Working with mice, Johns Hopkins researchers have established a link between elevated levels of a stress hormone in adolescence — a critical time for brain development — and genetic changes that, in young adulthood, cause severe mental illness in those predisposed to it.
The findings, reported in the journal Science, could have wide-reaching implications in both the prevention and treatment of schizophrenia, severe depression and other mental illnesses.
"We have discovered a mechanism for how environmental factors, such as stress hormones, can affect the brain's physiology and bring about mental illness," says study leader Akira Sawa, M.D., Ph.D., a professor of psychiatry and behavioral sciences at the Johns Hopkins University School of Medicine. "We've shown in mice that stress in adolescence can affect the expression of a gene that codes for a key neurotransmitter related to mental function and psychiatric illness. While many genes are believed to be involved in the development of mental illness, my gut feeling is environmental factors are critically important to the process."
Sawa, director of the Johns Hopkins Schizophrenia Center, and his team set out to simulate social isolation associated with the difficult years of adolescents in human teens. They found that isolating healthy mice from other mice for three weeks during the equivalent of rodent adolescence had no effect on their behavior. But, when mice known to have a genetic predisposition to characteristics of mental illness were similarly isolated, they exhibited behaviors associated with mental illness, such as hyperactivity. They also failed to swim when put in a pool, an indirect correlate of human depression. When the isolated mice with genetic risk factors for mental illness were returned to group housing with other mice, they continued to exhibit these abnormal behaviors, a finding that suggests the effects of isolation lasted into the equivalent of adulthood.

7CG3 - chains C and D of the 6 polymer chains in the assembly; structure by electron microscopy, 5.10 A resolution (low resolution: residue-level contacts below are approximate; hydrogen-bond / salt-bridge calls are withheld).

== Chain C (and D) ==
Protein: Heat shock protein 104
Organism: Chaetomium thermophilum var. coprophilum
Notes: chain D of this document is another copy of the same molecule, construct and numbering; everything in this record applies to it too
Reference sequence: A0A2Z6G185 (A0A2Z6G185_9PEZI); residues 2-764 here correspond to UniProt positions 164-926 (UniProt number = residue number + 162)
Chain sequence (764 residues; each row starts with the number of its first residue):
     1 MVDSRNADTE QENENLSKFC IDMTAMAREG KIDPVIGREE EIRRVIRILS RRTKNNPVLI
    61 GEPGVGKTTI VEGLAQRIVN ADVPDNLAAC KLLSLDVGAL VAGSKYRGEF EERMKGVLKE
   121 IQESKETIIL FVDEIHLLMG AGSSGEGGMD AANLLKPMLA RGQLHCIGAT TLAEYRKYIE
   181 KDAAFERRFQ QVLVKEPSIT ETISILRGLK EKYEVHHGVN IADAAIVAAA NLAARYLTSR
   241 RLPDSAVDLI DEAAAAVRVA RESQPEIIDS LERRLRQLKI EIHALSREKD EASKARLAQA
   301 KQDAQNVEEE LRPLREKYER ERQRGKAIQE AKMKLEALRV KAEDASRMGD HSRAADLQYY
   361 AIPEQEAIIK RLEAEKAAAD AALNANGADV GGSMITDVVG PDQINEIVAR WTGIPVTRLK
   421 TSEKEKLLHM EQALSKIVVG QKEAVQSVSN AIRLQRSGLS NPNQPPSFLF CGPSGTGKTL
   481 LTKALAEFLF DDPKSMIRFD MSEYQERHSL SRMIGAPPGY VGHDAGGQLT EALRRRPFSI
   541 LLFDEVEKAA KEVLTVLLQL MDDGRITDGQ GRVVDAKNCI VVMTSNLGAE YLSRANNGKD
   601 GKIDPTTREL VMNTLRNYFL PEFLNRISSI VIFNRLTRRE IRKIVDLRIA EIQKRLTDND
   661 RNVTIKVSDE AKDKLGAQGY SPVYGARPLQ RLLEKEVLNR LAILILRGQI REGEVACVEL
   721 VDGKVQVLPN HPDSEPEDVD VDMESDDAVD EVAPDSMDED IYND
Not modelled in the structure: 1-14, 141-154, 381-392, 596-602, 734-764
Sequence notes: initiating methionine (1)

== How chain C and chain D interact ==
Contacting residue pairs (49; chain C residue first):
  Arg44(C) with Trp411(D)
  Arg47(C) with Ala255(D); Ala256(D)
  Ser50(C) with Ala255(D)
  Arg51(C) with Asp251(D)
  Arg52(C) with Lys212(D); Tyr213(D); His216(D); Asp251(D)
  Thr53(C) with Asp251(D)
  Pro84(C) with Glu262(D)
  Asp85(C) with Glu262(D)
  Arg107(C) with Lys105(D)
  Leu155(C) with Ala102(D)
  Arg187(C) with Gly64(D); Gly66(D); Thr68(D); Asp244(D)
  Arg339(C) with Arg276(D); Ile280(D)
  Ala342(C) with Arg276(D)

"Genetic risk factors in these experiments were necessary, but not sufficient, to cause behaviors associated with mental illness in mice," Sawa says. "Only the addition of the external stressor — in this case, excess cortisol related to social isolation — was enough to bring about dramatic behavior changes."
The investigators not only found that the "mentally ill" mice had elevated levels of cortisol, known as the stress hormone because it's secreted in higher levels during the body's fight-or-flight response. They also found that these mice had significantly lower levels of the neurotransmitter dopamine in a specific region of the brain involved in higher brain function, such as emotional control and cognition. Changes in dopamine in the brains of patients with schizophrenia, depression and mood disorders have been suggested in clinical studies, but the mechanism for the clinical impact remains elusive.